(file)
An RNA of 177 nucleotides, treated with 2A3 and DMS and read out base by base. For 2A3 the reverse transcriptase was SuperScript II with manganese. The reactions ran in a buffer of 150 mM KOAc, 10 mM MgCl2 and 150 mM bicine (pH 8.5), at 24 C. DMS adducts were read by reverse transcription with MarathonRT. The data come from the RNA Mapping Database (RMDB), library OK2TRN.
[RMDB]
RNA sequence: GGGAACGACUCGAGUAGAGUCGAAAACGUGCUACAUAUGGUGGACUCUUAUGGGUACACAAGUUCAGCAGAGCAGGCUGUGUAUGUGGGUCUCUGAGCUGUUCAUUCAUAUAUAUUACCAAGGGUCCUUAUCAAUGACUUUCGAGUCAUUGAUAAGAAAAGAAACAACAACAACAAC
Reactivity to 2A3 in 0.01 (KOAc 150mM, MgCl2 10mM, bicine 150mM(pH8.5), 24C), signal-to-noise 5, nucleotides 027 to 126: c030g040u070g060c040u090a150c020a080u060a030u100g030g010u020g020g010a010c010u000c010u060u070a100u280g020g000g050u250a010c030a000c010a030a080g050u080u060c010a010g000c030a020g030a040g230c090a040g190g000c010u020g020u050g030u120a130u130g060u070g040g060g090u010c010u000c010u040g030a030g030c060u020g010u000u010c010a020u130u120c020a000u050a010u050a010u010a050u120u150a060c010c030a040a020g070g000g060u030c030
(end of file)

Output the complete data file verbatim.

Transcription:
An RNA of 177 nucleotides, treated with 2A3 and DMS and read out base by base. For 2A3 the reverse transcriptase was SuperScript II with manganese. The reactions ran in a buffer of 150 mM KOAc, 10 mM MgCl2 and 150 mM bicine (pH 8.5), at 24 C. DMS adducts were read by reverse transcription with MarathonRT. The data come from the RNA Mapping Database (RMDB), library OK2TRN.
[RMDB]
RNA sequence: GGGAACGACUCGAGUAGAGUCGAAAACGUGCUACAUAUGGUGGACUCUUAUGGGUACACAAGUUCAGCAGAGCAGGCUGUGUAUGUGGGUCUCUGAGCUGUUCAUUCAUAUAUAUUACCAAGGGUCCUUAUCAAUGACUUUCGAGUCAUUGAUAAGAAAAGAAACAACAACAACAAC
Reactivity to 2A3 in 0.01 (KOAc 150mM, MgCl2 10mM, bicine 150mM(pH8.5), 24C), signal-to-noise 5, nucleotides 027 to 126: c030g040u070g060c040u090a150c020a080u060a030u100g030g010u020g020g010a010c010u000c010u060u070a100u280g020g000g050u250a010c030a000c010a030a080g050u080u060c010a010g000c030a020g030a040g230c090a040g190g000c010u020g020u050g030u120a130u130g060u070g040g060g090u010c010u000c010u040g030a030g030c060u020g010u000u010c010a020u130u120c020a000u050a010u050a010u010a050u120u150a060c010c030a040a020g070g000g060u030c030